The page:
Singur agitation (above): The value of land remains indeterminable
Apex court says courts can always apply reasonable guesswork
In the Vithal Rao and Ors. Vs The Special Land Acquisition Officer case, the Supreme Court on July 7 made a landmark observation that can act as a precedent for future determination of land value in a land acquisition process and how a value can be arrived at for such acquisition in the absence of previous large land sales in the area.
Arriving at a price point has remained a tricky proposition in all land acquisitions either by governments or other wings/departments of governments. With no standard to go by, this has often led to large scale protests/agitations that have stymied developments in the past, especially in areas where there has been little or no precedent to fall back on. Also, when land is not developed, it would be necessary to deduct a certain percentage for the development process from the overall value. The court has also addressed this.
The Supreme Court was dealing with appeals filed by land owners against the order passed by the high court of Karnataka, whereby the high court allowed appeals in part and modified an award dated of August 24, 2012 passed by the Court of Senior Civil Judge, Mudhol. The high court had re-determined compensation at Rs 13,93,920 per acre as against Rs 6,75,000 per acre with all statutory benefits as envisaged under Section 23 of Land Acquisition Act, 1894.
Deduction for development
How was this value arrived at?
The court in several cases has also laid down that, “while determining true market value of acquired land and especially when acquired land is a large chunk of undeveloped land, it is just and reasonable to make appropriate deduction towards expenses for development of acquired land.
“It has also been consistently held that, at what percentage deduction should be made vary from 10 percent to 86 percent and, therefore, deduction should be made keeping in mind nature of land, area under acquisition, whether land is developed or not and, if so, to what extent, purpose of acquisition, etc.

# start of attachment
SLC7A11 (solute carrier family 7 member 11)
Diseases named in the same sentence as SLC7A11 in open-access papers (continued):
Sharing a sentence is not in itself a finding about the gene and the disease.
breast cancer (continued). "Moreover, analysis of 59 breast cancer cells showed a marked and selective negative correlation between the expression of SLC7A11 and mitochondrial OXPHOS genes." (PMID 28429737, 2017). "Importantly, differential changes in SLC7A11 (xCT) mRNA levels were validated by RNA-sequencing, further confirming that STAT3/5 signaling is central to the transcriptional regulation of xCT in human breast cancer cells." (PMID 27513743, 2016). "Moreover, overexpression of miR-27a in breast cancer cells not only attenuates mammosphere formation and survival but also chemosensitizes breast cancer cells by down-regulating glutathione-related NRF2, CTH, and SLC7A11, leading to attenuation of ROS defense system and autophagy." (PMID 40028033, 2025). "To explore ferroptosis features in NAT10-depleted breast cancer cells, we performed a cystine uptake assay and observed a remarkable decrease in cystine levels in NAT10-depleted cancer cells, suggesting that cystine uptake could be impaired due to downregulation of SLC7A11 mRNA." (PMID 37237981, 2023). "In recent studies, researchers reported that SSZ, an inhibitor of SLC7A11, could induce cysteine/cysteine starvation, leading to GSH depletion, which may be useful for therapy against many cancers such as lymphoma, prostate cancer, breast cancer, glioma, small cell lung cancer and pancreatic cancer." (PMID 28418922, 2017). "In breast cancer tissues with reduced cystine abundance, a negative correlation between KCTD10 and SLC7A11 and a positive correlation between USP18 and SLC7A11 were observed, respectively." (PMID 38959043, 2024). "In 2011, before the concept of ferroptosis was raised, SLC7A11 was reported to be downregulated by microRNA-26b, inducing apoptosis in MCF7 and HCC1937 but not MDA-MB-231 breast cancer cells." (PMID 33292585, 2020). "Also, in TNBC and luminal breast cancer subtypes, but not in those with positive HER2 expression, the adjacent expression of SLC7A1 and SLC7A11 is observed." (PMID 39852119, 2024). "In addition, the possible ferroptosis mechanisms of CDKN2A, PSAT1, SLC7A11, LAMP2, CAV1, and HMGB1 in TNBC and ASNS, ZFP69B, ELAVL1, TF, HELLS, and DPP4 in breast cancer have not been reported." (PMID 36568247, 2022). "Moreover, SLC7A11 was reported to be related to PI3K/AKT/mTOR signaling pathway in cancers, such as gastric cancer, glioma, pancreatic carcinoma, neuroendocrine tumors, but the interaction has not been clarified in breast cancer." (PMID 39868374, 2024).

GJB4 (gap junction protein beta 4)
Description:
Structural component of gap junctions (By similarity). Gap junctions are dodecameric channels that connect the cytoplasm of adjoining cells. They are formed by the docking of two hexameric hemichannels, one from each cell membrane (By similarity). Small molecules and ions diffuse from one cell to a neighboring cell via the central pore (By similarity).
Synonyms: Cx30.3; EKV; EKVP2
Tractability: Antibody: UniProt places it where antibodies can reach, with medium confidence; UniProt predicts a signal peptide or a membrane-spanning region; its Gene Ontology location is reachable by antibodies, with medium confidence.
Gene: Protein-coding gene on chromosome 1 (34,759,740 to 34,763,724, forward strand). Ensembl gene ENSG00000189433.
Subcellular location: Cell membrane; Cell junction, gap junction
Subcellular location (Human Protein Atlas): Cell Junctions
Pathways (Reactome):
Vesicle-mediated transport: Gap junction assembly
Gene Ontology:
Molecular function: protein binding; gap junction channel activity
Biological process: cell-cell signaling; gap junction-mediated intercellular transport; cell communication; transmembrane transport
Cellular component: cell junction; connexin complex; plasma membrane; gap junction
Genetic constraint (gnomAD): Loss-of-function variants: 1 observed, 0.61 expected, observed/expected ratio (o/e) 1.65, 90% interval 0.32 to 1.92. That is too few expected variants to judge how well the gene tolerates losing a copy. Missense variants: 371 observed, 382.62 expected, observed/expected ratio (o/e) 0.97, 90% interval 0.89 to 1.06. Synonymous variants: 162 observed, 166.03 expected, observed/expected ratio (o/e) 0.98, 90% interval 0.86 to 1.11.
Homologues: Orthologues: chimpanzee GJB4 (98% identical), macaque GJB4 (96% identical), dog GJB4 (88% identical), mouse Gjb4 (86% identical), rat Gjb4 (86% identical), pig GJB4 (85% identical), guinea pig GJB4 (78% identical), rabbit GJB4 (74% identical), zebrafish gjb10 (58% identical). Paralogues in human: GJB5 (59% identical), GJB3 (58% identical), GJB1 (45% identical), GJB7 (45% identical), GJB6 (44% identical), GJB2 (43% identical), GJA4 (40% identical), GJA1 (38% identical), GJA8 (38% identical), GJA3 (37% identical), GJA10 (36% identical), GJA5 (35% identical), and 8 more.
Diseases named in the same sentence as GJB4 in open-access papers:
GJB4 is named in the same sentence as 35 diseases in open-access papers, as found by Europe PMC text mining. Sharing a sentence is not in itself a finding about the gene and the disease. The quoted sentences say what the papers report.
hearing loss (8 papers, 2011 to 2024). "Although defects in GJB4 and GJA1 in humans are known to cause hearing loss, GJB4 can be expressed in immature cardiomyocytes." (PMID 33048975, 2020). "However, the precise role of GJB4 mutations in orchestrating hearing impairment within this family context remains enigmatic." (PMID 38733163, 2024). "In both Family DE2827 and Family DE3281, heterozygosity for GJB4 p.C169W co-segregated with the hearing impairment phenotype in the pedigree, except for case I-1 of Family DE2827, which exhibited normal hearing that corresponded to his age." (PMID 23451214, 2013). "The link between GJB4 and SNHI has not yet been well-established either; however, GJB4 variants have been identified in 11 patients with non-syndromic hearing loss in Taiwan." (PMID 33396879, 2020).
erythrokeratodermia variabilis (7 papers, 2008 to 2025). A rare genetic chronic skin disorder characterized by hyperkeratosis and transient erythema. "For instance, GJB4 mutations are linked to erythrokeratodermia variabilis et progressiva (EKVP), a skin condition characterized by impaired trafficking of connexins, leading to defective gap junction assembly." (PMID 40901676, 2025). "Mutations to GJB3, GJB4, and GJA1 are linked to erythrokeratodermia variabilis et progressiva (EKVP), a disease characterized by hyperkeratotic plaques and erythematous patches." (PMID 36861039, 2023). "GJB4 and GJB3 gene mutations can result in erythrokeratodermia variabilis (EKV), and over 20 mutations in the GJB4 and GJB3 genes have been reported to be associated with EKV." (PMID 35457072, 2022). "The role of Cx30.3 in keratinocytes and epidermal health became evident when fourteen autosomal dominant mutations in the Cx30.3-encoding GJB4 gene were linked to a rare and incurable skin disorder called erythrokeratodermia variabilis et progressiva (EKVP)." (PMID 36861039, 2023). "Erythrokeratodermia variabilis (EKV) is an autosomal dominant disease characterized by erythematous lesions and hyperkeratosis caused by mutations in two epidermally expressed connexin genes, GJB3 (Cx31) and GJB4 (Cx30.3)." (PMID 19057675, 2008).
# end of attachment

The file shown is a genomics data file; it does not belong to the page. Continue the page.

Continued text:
“It has also been held that, while determining market value of a large chunk of land, value of smaller pieces of land can be taken into consideration after making proper deduction in the value of lands and when sale deeds of larger parcel of land are not available.”
The judgment further says: “This court has also laid down that, a court should also take into consideration potentiality of acquired land apart from other relevant considerations. This court has also recognized that courts can always apply reasonable amount of guesswork to balance equities in order to fix a just and fair market value in terms of parameters specified under Section 23 of Act.
“In present case, land acquired in question is a large chunk of land (30 acres approx.). Purpose of acquisition is ‘Establishment of Rehabilitation Centre’. It is situated within municipal limits. It’s one side is abutting main district road (MDR). It is not fully developed.
“Some buildings have come up in its near proximity. Appellants (land owners) have not filed any exemplar’s sale deeds relating to large piece of land sold in acres to prove market value of acquired land. All sale deeds relied on by appellants pertain to very small piece of land, whereas land acquired, is quite large (30 acres). Small parcel of lands sold under these sale deeds are situated in near proximity of acquired land and some were part of acquired land. All 11 sale deeds are held bonafide and proper. These sale deeds, therefore, can be relied on for determining proper market value of acquired land.”
With the basic value of a land at hand, the court then goes on to adjust it against future cost of development.
“Since, acquired land is not fully developed and it requires for construction of rehabilitation centre, it would be just, fair and proper to deduct 40 percent of amount towards development charges out of average price worked out. Such deduction is permissible in law. Impugned order is modified to extent that, Appellants are held entitled to claim compensation for acquired land at rate of Rs 60 per sq ft. As a consequence, Appellants are held entitled to claim all statutory compensation accordingly.”
This is the framework for future reference, though the development deduction might still face challenges. Also the “guesswork” angle could face challenges, because that remains open to interpretation.
—India Legal Bureau